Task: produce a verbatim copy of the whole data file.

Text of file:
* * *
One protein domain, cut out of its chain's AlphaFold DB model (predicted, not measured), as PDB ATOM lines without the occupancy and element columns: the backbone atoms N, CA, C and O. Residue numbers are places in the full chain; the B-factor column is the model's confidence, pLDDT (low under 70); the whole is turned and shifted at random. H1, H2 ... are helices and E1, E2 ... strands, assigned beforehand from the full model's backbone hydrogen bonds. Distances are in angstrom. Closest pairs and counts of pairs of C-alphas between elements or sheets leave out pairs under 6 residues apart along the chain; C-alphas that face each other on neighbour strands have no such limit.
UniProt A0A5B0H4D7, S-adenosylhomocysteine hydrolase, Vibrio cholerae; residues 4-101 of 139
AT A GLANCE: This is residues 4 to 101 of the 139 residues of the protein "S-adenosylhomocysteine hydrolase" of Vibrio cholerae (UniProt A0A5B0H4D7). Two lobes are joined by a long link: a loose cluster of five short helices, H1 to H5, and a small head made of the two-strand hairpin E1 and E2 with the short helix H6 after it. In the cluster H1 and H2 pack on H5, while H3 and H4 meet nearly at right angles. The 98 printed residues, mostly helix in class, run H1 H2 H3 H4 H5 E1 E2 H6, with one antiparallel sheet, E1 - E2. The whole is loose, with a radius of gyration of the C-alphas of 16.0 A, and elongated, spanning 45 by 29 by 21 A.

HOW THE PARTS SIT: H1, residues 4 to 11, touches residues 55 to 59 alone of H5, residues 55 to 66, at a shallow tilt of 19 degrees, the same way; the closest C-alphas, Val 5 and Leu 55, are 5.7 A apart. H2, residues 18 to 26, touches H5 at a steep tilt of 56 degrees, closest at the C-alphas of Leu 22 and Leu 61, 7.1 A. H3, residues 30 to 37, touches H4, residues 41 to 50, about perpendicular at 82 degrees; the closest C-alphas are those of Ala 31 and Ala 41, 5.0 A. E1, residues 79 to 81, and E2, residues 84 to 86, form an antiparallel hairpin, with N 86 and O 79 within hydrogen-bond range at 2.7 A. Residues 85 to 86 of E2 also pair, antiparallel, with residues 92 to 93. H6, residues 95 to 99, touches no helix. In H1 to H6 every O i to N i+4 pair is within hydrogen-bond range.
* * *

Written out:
One protein domain, cut out of its chain's AlphaFold DB model (predicted, not measured), as PDB ATOM lines without the occupancy and element columns: the backbone atoms N, CA, C and O. Residue numbers are places in the full chain; the B-factor column is the model's confidence, pLDDT (low under 70); the whole is turned and shifted at random. H1, H2 ... are helices and E1, E2 ... strands, assigned beforehand from the full model's backbone hydrogen bonds. Distances are in angstrom. Closest pairs and counts of pairs of C-alphas between elements or sheets leave out pairs under 6 residues apart along the chain; C-alphas that face each other on neighbour strands have no such limit.
UniProt A0A5B0H4D7, S-adenosylhomocysteine hydrolase, Vibrio cholerae; residues 4-101 of 139
AT A GLANCE: This is residues 4 to 101 of the 139 residues of the protein "S-adenosylhomocysteine hydrolase" of Vibrio cholerae (UniProt A0A5B0H4D7). Two lobes are joined by a long link: a loose cluster of five short helices, H1 to H5, and a small head made of the two-strand hairpin E1 and E2 with the short helix H6 after it. In the cluster H1 and H2 pack on H5, while H3 and H4 meet nearly at right angles. The 98 printed residues, mostly helix in class, run H1 H2 H3 H4 H5 E1 E2 H6, with one antiparallel sheet, E1 - E2. The whole is loose, with a radius of gyration of the C-alphas of 16.0 A, and elongated, spanning 45 by 29 by 21 A.

HOW THE PARTS SIT: H1, residues 4 to 11, touches residues 55 to 59 alone of H5, residues 55 to 66, at a shallow tilt of 19 degrees, the same way; the closest C-alphas, Val 5 and Leu 55, are 5.7 A apart. H2, residues 18 to 26, touches H5 at a steep tilt of 56 degrees, closest at the C-alphas of Leu 22 and Leu 61, 7.1 A. H3, residues 30 to 37, touches H4, residues 41 to 50, about perpendicular at 82 degrees; the closest C-alphas are those of Ala 31 and Ala 41, 5.0 A. E1, residues 79 to 81, and E2, residues 84 to 86, form an antiparallel hairpin, with N 86 and O 79 within hydrogen-bond range at 2.7 A. Residues 85 to 86 of E2 also pair, antiparallel, with residues 92 to 93. H6, residues 95 to 99, touches no helix. In H1 to H6 every O i to N i+4 pair is within hydrogen-bond range.